Article 1491 of our Civil Code (like Article 1459 of the Spanish Civil Code) prohibits in its six paragraphs certain persons, by reason of the relation of trust or their peculiar control over the property, from acquiring such property in their trust or control either directly or indirectly and "even at a public or judicial auction," as follows: (1) guardians; (2) agents; (3) administrators; (4) public officers and employees; judicial officers and employees, prosecuting attorneys, and lawyers; and (6) others especially disqualified by law. In Wolfson which involved the sale and assignment of a money judgment by the client to the lawyer, Wolfson, whose right to so purchase the judgment was being challenged by the judgment debtor, the Court, through Justice Moreland, then expressly reserved decision on "whether or not the judgment in question actually falls within the prohibition of the article" and held only that the sale's "voidability can not be asserted by one not a party to the transaction or his representative," citing from Manresa 10 that "(C)onsidering the question from the point of view of the civil law, the view taken by the code, we must limit ourselves to classifying as void all acts done contrary to the express prohibition of the statute. Now then: As the code does not recognize such nullity by the mere operation of law, the nullity of the acts hereinbefore referred to must be asserted by the person having the necessary legal capacity to do so and decreed by a competent court." 11 The reason thus given by Manresa in considering such prohibited acquisitions under Article 1459 of the Spanish Civil Code as merely voidable at the instance and option of the vendor and not void "that the Code does not recognize such nullity de pleno derecho" is no longer true and applicable to our own Philippine Civil Code which does recognize the absolute nullity of contracts "whose cause, object, or purpose is contrary to law, morals, good customs, public order or public policy" or which are "expressly prohibited or declared void by law" and declares such contracts "inexistent and void from the beginning." 12 The Supreme Court of Spain and modern authors have likewise veered from Manresa's view of the Spanish codal provision itself. In its sentencia of 11 June 1966, the Supreme Court of Spain ruled that the prohibition of Article 1459 of the Spanish Civil Code is based on public policy, that violation of the prohibition contract cannot be validated by confirmation or ratification, holding that: ... la prohibicion que el articulo 1459 del C.C. establece respecto a los administradores y apoderados, la cual tiene conforme a la doctrina de esta Sala, contendia entre otras, en S. de 27-5-1959, un fundamento de orden moral lugar la violacion de esta a la nulidad de pleno derecho del acto o negocio celebrado, ... y prohibicion legal, afectante orden publico, no cabe con efecto alguno la aludida retification ... 13 The criterion of nullity of such prohibited contracts under Article 1459 of the Spanish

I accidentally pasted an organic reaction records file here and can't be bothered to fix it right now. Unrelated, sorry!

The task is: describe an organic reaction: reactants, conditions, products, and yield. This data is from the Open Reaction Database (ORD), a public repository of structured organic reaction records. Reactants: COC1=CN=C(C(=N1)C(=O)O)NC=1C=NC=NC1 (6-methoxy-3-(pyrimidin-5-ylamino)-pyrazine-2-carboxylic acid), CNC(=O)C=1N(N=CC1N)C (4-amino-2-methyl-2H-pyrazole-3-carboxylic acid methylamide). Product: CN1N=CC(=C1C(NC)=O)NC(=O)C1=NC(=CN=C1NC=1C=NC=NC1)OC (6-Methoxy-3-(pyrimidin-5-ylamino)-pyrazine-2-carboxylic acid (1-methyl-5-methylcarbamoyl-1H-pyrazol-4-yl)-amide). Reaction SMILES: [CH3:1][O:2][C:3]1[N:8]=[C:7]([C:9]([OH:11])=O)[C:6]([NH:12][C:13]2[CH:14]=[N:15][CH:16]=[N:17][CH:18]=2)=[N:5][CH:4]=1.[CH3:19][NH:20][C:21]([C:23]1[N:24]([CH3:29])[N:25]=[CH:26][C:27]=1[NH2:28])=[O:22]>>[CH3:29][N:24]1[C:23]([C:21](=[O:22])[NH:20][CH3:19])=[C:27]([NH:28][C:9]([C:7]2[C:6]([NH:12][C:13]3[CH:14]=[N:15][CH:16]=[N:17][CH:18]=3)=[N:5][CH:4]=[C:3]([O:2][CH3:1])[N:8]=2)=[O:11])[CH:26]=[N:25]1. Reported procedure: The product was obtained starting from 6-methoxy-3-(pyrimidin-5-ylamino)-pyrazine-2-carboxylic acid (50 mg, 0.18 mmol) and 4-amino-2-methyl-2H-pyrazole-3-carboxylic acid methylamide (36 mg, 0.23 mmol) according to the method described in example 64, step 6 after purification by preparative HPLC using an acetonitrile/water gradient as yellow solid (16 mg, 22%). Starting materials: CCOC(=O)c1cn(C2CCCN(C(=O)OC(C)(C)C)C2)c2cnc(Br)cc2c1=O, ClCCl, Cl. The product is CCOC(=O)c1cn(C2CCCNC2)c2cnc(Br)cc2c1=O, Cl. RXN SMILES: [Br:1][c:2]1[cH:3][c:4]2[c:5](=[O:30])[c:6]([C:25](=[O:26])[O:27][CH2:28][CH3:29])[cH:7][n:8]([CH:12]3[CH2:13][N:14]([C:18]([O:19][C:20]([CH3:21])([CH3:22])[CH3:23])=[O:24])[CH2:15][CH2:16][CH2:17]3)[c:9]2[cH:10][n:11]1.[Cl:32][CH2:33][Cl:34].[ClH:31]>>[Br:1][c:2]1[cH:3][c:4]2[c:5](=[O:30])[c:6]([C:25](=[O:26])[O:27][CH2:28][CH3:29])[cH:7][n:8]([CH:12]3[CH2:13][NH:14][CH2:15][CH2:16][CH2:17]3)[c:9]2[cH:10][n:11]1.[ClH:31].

Civil Code (Article 1491 of our Civil Code) as a matter of public order and policy as applied by the Supreme Court of Spain to administrators and agents in its above cited decision should certainly apply with greater reason to judges, judicial officers, fiscals and lawyers under paragraph 5 of the codal article. Citing the same decisions of the Supreme Court of Spain, Gullon Ballesteros, his "Curso de Derecho Civil, (Contratos Especiales)" (Madrid, 1968) p. 18, affirms that, with respect to Article 1459, Spanish Civil Code:. Que caracter tendra la compra que se realice por estas personas? Porsupuesto no cabe duda de que el caso (art.) 1459, 40 y 50, la nulidad esabsoluta porque el motivo de la prohibicion es de orden publico. 14 Perez Gonzales in such view, stating that "Dado el caracter prohibitivo delprecepto, la consequencia de la infraccion es la nulidad radical y ex lege." 15 Castan, quoting Manresa's own observation that. "El fundamento do esta prohibicion es clarisimo. No sa trata con este precepto tan solo de guitar la ocasion al fraude; persiguese, ademasel proposito de rodear a las personas que intervienen en la administrcionde justicia de todos los retigios que necesitan pora ejercer su ministerio librandolos de toda suspecha, que aunque fuere in fundada, redundura endescredito de la institucion." 16 arrives at the contrary and now accepted view that "Puede considerace en nuestro derecho inexistente 'o radicalmente nulo el contrato en los siguentes cases: a) ...; b) cuando el contrato se ha celebrado en violacion de una prescripcion 'o prohibicion legal, fundada sobre motivos de orden publico (hipotesis del art. 4 del codigo) ..." 17 It is noteworthy that Caltan's rationale for his conclusion that fundamental consideration of public policy render void and inexistent such expressly prohibited purchase (e.g. by public officers and employees of government property intrusted to them and by justices, judges, fiscals and lawyers of property and rights in litigation and submitted to or handled by them, under Article 1491, paragraphs (4) and (5) of our Civil Code) has been adopted in a new article of our Civil Code, viz, Article 1409 declaring such prohibited contracts as "inexistent and void from the beginning." 18 Indeed, the nullity of such prohibited contracts is definite and permanent and cannot be cured by ratification. The public interest and public policy remain paramount and do not permit of compromise or ratification. In his aspect, the permanent disqualification of public and judicial officers and lawyers grounded on public policy differs from the first three cases of guardians, agents and administrators (Article 1491, Civil Code), as to whose transactions it had been opined that they may be "ratified" by means of and in "the form of a new contact, in which cases its validity shall be determined only by the circumstances at the time the execution of such new contract. The causes of nullity which have ceased to exist cannot impair the validity of the new contract. Thus, the